In the Audubon Tradition Exhibition

About Thomas Caleb Goggans

Named to the Portrait Society of America’s “Top Ten in Tennessee” awards and as a finalist in the 2014 ARC Salon, Thomas Caleb Goggans is a Contemporary Naturalist painter and nationally recognized art instructor. Mr. Goggans’ artistic path started in Chattanooga, Tennessee at the early age of twelve where he began as an apprentice under Gordon Wetmore, founding Chairman of the Portrait Society of America. During his formative training years, Caleb studied and worked with many exceptional artists, including John deMartin, Jerry Weiss, Bart Lindstrom, Michael Peery, and Randolph Melick. These early foundations nurtured an appreciation of the Naturalist painters of the Nineteenth Century. The intrinsic humanity and aesthetic depth of artists such as Sargent, Zorn, Sorolla, and Lepage are a constant inspiration to him.

In his early twenties, Mr. Goggans moved to New England where he rigorously continued his studies at the Lyme Academy College of Fine Arts, one of the only traditional art colleges in the United States. As an Adams, Wardlaw, and National Merit Scholar, his work quickly advanced, thriving in the focused studios of the historic school. Living in New England provided a rich visual and cultural environment, quick access to museums in Boston and New York, and invaluable input from world renowned artists such as Everett Raymond Kinstler.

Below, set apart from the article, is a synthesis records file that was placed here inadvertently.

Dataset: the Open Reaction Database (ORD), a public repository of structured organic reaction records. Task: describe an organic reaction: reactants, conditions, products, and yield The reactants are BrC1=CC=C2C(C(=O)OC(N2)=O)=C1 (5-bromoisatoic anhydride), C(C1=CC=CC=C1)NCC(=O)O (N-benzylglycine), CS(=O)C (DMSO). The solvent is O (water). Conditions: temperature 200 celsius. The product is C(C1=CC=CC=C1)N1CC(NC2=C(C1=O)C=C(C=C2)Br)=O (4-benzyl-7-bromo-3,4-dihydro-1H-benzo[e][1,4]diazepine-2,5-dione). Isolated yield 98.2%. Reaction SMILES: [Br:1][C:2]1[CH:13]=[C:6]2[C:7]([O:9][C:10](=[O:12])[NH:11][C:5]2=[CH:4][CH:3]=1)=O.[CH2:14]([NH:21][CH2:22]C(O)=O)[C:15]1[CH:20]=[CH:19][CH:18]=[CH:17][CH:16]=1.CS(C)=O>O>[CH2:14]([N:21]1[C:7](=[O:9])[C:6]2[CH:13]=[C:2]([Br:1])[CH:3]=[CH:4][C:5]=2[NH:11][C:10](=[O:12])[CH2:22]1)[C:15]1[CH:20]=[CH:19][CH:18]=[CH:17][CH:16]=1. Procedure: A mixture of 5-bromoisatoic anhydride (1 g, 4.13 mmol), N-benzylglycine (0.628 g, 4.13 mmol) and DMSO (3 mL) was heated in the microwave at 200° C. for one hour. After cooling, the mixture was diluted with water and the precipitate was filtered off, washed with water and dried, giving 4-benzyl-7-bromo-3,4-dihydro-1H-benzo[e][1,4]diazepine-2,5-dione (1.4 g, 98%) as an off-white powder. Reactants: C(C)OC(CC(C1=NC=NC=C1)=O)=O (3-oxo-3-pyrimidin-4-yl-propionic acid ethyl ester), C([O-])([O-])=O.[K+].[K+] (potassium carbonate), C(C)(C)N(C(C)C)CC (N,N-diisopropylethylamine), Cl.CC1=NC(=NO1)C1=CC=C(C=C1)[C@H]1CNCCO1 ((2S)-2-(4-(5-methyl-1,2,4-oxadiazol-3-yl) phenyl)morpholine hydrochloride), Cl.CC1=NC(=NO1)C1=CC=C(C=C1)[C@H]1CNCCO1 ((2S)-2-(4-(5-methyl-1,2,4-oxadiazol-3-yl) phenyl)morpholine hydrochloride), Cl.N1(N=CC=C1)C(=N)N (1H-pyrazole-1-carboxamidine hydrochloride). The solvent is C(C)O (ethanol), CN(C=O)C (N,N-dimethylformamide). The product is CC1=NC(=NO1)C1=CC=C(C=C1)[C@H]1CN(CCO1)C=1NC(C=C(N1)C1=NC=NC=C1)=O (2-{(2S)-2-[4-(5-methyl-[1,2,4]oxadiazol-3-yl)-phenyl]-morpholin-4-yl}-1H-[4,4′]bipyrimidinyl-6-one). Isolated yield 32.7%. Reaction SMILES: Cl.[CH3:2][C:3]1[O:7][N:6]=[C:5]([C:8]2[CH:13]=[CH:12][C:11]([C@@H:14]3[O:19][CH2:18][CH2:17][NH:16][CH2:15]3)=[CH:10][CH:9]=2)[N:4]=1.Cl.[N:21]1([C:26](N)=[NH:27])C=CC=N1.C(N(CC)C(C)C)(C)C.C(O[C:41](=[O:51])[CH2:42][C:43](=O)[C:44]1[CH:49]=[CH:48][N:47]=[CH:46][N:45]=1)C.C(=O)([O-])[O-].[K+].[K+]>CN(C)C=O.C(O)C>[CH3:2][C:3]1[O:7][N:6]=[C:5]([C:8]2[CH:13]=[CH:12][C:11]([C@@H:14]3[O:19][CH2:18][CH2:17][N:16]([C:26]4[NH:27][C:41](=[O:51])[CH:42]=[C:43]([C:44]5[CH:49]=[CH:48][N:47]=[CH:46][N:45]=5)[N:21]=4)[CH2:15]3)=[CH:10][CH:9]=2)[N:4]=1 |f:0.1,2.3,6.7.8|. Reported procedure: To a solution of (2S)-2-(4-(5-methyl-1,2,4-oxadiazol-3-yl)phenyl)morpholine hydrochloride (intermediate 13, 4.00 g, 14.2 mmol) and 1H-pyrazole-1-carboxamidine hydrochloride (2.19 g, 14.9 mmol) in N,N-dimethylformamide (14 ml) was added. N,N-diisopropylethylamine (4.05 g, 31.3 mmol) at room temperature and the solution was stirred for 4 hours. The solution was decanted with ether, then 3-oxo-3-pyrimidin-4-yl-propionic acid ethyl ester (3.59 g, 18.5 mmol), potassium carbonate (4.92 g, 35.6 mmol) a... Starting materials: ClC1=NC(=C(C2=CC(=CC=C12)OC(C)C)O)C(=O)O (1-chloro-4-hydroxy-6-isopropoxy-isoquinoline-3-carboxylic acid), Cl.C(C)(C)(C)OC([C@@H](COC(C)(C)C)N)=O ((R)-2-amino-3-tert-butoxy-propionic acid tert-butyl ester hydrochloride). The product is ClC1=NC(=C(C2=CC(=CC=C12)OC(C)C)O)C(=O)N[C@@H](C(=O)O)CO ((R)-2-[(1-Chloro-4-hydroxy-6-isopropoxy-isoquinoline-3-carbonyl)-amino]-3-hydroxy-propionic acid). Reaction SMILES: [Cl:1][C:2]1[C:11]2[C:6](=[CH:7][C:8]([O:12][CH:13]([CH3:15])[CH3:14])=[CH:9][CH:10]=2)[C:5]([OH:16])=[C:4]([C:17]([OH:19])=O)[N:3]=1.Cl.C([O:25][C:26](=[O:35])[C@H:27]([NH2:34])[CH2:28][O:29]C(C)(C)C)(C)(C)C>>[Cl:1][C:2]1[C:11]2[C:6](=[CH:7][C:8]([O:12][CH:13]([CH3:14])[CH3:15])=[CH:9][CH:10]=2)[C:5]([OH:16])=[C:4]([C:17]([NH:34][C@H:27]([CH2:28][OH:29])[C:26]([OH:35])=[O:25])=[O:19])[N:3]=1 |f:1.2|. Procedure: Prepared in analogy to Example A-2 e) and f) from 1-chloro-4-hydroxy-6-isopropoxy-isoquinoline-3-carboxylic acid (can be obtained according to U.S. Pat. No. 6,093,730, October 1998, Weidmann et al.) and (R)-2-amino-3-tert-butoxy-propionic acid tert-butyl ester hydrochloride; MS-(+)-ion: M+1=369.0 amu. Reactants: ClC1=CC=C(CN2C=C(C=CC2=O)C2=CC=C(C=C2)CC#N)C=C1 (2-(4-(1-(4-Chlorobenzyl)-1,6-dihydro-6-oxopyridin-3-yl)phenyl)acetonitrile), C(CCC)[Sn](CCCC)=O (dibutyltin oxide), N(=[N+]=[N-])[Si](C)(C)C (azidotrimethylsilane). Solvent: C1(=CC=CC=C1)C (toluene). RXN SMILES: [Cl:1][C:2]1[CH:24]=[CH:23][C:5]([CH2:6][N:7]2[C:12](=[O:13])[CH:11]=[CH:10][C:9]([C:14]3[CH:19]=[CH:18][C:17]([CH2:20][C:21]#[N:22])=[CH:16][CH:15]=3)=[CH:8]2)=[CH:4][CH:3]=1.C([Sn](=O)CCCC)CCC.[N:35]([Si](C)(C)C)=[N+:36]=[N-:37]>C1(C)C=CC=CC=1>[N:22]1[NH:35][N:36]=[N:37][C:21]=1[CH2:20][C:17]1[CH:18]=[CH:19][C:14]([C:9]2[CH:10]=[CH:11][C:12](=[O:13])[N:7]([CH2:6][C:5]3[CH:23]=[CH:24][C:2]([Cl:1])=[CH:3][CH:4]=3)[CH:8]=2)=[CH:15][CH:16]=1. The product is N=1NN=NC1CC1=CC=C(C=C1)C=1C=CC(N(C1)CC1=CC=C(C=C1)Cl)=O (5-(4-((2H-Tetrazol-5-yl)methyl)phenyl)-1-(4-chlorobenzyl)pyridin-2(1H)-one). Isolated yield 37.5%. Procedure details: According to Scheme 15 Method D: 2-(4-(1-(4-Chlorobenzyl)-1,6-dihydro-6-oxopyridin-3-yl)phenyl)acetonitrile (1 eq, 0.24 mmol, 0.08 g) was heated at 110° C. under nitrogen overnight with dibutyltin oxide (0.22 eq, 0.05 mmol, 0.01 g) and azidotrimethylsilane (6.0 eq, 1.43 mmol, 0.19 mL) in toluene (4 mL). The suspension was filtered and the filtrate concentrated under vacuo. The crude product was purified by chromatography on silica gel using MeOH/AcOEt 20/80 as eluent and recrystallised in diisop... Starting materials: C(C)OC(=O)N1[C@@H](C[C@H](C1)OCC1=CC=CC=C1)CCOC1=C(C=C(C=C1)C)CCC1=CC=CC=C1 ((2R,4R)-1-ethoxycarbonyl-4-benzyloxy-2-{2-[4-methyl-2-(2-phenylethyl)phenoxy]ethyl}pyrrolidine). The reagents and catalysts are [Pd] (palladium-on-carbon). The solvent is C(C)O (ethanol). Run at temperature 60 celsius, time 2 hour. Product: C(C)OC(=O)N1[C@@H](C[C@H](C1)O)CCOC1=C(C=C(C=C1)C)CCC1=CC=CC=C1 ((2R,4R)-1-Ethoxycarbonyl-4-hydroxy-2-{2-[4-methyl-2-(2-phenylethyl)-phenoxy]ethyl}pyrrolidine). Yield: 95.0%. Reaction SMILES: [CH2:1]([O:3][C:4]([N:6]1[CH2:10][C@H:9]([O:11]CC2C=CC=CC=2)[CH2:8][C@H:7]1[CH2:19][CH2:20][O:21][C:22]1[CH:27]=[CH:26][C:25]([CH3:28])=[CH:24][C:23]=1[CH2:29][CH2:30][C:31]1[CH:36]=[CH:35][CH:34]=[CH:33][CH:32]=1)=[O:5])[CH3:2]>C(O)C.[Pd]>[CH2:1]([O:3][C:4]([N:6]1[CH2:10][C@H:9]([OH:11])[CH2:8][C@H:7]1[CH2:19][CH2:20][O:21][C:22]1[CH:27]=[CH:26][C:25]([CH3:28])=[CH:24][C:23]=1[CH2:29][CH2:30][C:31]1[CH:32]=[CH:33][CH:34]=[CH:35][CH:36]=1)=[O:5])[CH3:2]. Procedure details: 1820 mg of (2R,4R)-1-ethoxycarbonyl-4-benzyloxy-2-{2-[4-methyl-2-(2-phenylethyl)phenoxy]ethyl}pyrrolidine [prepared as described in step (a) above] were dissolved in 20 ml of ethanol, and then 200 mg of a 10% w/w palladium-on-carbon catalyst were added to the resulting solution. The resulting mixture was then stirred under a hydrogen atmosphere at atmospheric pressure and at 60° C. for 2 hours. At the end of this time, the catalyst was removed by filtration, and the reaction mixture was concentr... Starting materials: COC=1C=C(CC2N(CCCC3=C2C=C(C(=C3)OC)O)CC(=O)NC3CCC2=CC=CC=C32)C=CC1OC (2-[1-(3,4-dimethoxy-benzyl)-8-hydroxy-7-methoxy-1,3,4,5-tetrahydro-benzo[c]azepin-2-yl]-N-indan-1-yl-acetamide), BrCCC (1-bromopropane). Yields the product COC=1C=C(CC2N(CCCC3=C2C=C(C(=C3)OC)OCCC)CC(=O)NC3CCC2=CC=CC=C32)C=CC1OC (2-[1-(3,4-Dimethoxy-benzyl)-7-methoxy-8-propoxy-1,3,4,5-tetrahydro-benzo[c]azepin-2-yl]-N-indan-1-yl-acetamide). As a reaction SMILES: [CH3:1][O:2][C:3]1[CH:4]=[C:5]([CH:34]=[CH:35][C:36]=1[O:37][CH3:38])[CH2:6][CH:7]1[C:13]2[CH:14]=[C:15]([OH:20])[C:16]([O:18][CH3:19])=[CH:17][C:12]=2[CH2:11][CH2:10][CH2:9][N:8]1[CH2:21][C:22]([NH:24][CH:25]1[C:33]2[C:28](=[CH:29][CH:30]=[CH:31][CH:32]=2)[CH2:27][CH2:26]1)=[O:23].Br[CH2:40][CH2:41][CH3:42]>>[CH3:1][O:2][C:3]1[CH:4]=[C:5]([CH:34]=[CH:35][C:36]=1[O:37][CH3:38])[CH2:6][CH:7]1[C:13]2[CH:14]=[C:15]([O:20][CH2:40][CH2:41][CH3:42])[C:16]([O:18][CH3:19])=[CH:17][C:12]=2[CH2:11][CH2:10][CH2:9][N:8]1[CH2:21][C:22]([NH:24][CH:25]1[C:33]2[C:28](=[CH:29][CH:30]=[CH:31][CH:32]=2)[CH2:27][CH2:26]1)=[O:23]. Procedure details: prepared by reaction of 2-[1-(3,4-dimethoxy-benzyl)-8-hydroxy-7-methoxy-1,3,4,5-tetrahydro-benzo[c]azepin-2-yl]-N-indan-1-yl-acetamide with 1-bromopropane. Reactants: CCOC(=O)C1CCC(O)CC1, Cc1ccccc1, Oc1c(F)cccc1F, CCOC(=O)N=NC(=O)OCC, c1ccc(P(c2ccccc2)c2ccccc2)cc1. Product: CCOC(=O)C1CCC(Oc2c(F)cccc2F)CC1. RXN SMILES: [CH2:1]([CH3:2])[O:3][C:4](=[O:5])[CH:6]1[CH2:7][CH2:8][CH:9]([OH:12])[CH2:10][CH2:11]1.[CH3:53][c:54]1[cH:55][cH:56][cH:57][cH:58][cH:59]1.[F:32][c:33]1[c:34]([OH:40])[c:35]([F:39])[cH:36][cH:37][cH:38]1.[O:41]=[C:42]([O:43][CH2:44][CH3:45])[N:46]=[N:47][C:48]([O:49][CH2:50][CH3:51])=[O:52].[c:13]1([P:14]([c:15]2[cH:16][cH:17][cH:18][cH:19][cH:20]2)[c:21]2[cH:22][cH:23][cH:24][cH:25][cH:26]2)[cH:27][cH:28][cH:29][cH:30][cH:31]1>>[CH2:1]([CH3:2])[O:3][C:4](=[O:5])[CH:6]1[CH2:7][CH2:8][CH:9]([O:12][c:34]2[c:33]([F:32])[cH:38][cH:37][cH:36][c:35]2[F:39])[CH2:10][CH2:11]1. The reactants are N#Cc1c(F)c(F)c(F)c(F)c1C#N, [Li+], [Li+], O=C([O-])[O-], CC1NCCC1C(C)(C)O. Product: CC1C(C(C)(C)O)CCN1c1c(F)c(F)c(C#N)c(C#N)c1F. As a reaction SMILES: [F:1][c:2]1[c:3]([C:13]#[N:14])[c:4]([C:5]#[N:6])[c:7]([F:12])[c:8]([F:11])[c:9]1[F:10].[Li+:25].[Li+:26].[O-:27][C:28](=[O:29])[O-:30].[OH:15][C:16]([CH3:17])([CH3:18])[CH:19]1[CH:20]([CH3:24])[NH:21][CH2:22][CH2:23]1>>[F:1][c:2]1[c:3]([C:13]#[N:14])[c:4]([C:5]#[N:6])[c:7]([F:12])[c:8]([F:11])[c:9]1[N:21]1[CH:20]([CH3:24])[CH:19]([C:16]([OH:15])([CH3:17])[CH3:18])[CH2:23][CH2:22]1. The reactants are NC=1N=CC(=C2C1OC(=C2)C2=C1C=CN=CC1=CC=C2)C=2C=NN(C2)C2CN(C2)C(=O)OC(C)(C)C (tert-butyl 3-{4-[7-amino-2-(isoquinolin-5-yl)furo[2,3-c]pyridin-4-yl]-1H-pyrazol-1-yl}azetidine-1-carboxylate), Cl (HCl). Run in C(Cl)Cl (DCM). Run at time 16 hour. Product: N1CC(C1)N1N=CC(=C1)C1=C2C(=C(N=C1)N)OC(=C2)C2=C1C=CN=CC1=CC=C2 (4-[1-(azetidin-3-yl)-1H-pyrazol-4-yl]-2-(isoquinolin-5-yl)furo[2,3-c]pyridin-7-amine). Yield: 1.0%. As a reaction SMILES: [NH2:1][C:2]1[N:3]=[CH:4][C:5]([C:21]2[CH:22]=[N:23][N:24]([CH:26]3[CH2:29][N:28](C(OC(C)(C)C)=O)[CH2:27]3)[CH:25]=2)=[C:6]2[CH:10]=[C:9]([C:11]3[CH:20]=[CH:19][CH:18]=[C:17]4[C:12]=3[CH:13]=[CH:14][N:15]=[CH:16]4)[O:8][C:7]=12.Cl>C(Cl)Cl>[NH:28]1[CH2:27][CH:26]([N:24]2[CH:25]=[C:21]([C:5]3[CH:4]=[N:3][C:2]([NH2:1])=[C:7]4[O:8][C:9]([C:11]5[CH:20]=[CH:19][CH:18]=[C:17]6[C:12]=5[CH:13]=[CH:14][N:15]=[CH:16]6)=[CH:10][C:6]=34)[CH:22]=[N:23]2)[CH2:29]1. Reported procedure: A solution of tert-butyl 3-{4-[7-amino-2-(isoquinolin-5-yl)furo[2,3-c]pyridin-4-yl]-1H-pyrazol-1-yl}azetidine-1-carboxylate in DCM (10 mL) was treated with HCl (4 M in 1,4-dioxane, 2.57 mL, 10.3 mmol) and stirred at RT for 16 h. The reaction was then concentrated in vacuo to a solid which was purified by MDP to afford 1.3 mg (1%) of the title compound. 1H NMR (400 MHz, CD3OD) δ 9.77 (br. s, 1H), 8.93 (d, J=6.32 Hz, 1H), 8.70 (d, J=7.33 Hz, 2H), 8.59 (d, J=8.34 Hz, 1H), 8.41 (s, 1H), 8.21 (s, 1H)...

Having received the coveted Stobart Fellowship, Mr. Goggans established his studio on Signal Mountain above Chattanooga, Tennessee. From there his travels for commissions, landscape painting trips, and workshops take him far and wide across the United States. Goggans’ work can be found in homes and business around the country, which explores the rich contrasts of nature and human experience through painting people and landscapes, including the Wardlaw, Isleib, Rufo, Dangremond, and Migliaccio collections.


How to Purchase
To purchase this artwork please email the name of the piece you want along with the artist’s name.
Erica Wainwright
Cincinnati Museum Center

Among the Pathless


Oil on Linen

20″ x16″

High in the Tetons of Wyoming, near the upper end of Death Canyon, there is a place where great firs and spruce tower over a deep and fragrant understory, mounting up steep pathless slopes. Walking there in the sharp autumn air, It seemed the pale dawn light and stillness in that place was sacred, and that any spoken word would be a violation of something precious and Holy that could be felt and known, but never truly understood. As I stood there looking up between the trees and the shafts of light that fell among them, a Red Tailed Hawk suddenly flashed through their columns. Where no feet could go, it passed with with easy command and purpose, leaving behind an even greater sense of wonder and appreciation.